Trollip stands firm on property valuations
Mayor explains why Nelson Mandela Bay rates are highest in SA
THE haves must pay for the have-nots. This is why ratepayers in Nelson Mandela Bay fork out the highest tariffs in the country, according to mayor Athol Trollip. In an exclusive interview with The Herald this week, Trollip said inequality in the Bay was so vast that only 10% of the population qualified to pay rates.
About 90% of households depended on assistance from the metro, he said.
In recent months, the coalition government has been lambasted for what home owners believe were irregular property valuations which resulted in enormous rates tariffs.
The public backlash intensified this week as it emerged that the city had the most expensive property rates in the country.
Speaking from his Walmer home on Wednesday, Trollip said: “We do pay high rates in Nelson Mandela Bay, but we have one of the smallest rates bases in the whole country.
“Only 10% of the population that live in the city pay rates, and 90% of the people get assistance to the poor support from the municipality.
“Ninety percent are not qualified to pay rates [because] either they don’t own houses or they live in RDP houses.” He said his administration would not apologise for properties increasing in value. “That’s what we want. “Everyone who owns a home wants the home to increase in value, except when they have to pay rates,” he said.
“We understand that the rates burden is enormous, but the thing that everybody needs to understand is that we have a legacy and a history where black people lived in areas far from the city centre and we have to redress that.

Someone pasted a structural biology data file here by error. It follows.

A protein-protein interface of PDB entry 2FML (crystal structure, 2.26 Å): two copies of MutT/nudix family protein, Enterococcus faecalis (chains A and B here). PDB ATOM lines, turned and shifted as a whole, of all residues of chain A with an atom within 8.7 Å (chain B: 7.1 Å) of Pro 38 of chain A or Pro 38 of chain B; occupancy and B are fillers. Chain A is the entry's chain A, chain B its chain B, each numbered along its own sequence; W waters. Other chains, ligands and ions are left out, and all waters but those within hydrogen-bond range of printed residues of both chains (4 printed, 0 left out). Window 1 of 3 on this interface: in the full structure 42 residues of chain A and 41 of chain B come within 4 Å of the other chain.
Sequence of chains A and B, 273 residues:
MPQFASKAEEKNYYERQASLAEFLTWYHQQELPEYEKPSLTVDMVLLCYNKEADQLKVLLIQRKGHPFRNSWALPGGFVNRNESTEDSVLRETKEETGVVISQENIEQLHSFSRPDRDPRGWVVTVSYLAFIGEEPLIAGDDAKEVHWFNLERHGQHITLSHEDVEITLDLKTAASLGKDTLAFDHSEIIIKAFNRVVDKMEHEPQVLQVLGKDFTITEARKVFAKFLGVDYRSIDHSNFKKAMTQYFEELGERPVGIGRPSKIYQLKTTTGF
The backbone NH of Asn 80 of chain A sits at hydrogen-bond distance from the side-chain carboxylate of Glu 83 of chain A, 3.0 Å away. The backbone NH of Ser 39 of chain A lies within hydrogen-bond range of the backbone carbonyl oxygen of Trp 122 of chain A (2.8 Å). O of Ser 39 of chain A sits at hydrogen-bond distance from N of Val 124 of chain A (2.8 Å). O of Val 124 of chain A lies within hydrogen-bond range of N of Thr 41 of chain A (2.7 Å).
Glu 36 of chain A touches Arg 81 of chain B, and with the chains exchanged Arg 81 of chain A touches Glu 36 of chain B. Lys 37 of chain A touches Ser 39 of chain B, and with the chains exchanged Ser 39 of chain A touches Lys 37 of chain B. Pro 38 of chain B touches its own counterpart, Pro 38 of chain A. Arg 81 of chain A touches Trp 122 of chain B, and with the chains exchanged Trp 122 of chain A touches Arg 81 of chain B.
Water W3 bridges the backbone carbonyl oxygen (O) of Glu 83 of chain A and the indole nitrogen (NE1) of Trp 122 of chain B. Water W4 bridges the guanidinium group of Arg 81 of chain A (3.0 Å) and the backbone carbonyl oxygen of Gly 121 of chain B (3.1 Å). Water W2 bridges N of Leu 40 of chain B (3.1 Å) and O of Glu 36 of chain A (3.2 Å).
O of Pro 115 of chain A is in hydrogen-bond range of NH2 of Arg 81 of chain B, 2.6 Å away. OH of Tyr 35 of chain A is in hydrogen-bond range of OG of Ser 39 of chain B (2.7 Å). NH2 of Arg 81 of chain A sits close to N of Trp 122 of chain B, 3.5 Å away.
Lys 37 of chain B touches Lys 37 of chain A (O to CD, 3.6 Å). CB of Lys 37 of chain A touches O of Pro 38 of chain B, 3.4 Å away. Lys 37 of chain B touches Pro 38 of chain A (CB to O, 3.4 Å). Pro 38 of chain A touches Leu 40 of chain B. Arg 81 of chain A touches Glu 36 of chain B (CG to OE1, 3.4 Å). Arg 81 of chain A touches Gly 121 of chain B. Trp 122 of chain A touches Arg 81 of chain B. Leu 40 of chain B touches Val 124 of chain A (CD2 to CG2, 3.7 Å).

“The only way is to make sure we have enough revenue coming in . . . to provide proper services.
“We actually have to redress the past and make sure we have enough revenue to provide the services that people expect and deserve across all communities. If you own a property you pay rates because that’s what the law states.
“If your property is evaluated and growing in value every year your asset is growing, and the higher it grows in value the more rates you’re going to pay.” ANC budget and treasury councillor Rory Riordan said: “It is . . . utter nonsense.
“There are roughly 300 000 properties in the metro.
“[Of these] 108 000 fall under the assistance to the poor programme while between 60 000 and 70 000 are commercial properties which pay rates.
“Essentially there are about 200 000 properties paying rates.” The metro’s political head of budget and treasury, Retief Odendaal, said by the end of February there were 25 388 households receiving an ATTP subsidy.
The latest progress report on the verification process showed that by the end of last month 4 976 qualified for ATTP, while the rest were either disqualified or still had to be verified.
Trollip said the people who paid rates got world-class services.
“In parts of the city, in Walmer [for example], you have an airport on your doorstep, access to shops, the streets are good,” he said.
“There are very few potholes. There are great schools. You’ve got to pay for that. That’s how it works.”
Asked if he thought the charges were fair, Trollip said: “The rates are fair, what is unfair is that only 10% of the people pay rates, but it is a legacy of the past, advantaged and disadvantaged communities.
“We want to grow our economy so more and more people are paying rates so we can reduce that burden.”
Regarding property valuations, Riordan said: “The new system is flawed in that issues such as the state of properties were not taken into account.
“The valuations are uneven. Every property has seen an increase of 13% and in some cases even more.”
“The poor and people living in townships are the ones who suffer the most, where some people had been paying R100 in rates they are now paying almost R200.”
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